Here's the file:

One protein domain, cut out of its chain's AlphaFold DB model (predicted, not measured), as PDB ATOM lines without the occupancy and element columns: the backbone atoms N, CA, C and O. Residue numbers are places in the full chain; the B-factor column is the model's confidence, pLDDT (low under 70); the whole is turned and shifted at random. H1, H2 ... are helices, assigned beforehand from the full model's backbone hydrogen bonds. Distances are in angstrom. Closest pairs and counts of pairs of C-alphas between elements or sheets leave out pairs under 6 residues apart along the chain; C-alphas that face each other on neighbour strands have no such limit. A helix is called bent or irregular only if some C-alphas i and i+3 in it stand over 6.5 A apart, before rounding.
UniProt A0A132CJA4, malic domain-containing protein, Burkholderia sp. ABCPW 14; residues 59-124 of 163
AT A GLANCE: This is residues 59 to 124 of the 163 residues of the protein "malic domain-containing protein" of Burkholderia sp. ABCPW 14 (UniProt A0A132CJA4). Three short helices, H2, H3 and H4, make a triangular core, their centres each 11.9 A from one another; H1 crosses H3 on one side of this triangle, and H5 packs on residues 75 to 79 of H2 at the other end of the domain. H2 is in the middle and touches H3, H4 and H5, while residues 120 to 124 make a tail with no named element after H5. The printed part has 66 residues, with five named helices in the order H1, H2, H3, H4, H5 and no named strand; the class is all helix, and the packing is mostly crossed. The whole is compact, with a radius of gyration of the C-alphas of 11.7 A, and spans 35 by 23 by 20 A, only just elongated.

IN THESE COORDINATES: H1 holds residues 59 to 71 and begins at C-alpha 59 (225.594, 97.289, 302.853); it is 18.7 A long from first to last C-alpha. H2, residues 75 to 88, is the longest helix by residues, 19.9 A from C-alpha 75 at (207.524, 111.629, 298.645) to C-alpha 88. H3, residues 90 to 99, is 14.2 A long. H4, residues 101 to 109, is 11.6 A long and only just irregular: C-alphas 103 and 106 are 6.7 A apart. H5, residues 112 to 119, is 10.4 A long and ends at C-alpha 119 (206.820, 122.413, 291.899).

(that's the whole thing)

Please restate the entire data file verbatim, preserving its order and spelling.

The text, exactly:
One protein domain, cut out of its chain's AlphaFold DB model (predicted, not measured), as PDB ATOM lines without the occupancy and element columns: the backbone atoms N, CA, C and O. Residue numbers are places in the full chain; the B-factor column is the model's confidence, pLDDT (low under 70); the whole is turned and shifted at random. H1, H2 ... are helices, assigned beforehand from the full model's backbone hydrogen bonds. Distances are in angstrom. Closest pairs and counts of pairs of C-alphas between elements or sheets leave out pairs under 6 residues apart along the chain; C-alphas that face each other on neighbour strands have no such limit. A helix is called bent or irregular only if some C-alphas i and i+3 in it stand over 6.5 A apart, before rounding.
UniProt A0A132CJA4, malic domain-containing protein, Burkholderia sp. ABCPW 14; residues 59-124 of 163
AT A GLANCE: This is residues 59 to 124 of the 163 residues of the protein "malic domain-containing protein" of Burkholderia sp. ABCPW 14 (UniProt A0A132CJA4). Three short helices, H2, H3 and H4, make a triangular core, their centres each 11.9 A from one another; H1 crosses H3 on one side of this triangle, and H5 packs on residues 75 to 79 of H2 at the other end of the domain. H2 is in the middle and touches H3, H4 and H5, while residues 120 to 124 make a tail with no named element after H5. The printed part has 66 residues, with five named helices in the order H1, H2, H3, H4, H5 and no named strand; the class is all helix, and the packing is mostly crossed. The whole is compact, with a radius of gyration of the C-alphas of 11.7 A, and spans 35 by 23 by 20 A, only just elongated.

IN THESE COORDINATES: H1 holds residues 59 to 71 and begins at C-alpha 59 (225.594, 97.289, 302.853); it is 18.7 A long from first to last C-alpha. H2, residues 75 to 88, is the longest helix by residues, 19.9 A from C-alpha 75 at (207.524, 111.629, 298.645) to C-alpha 88. H3, residues 90 to 99, is 14.2 A long. H4, residues 101 to 109, is 11.6 A long and only just irregular: C-alphas 103 and 106 are 6.7 A apart. H5, residues 112 to 119, is 10.4 A long and ends at C-alpha 119 (206.820, 122.413, 291.899).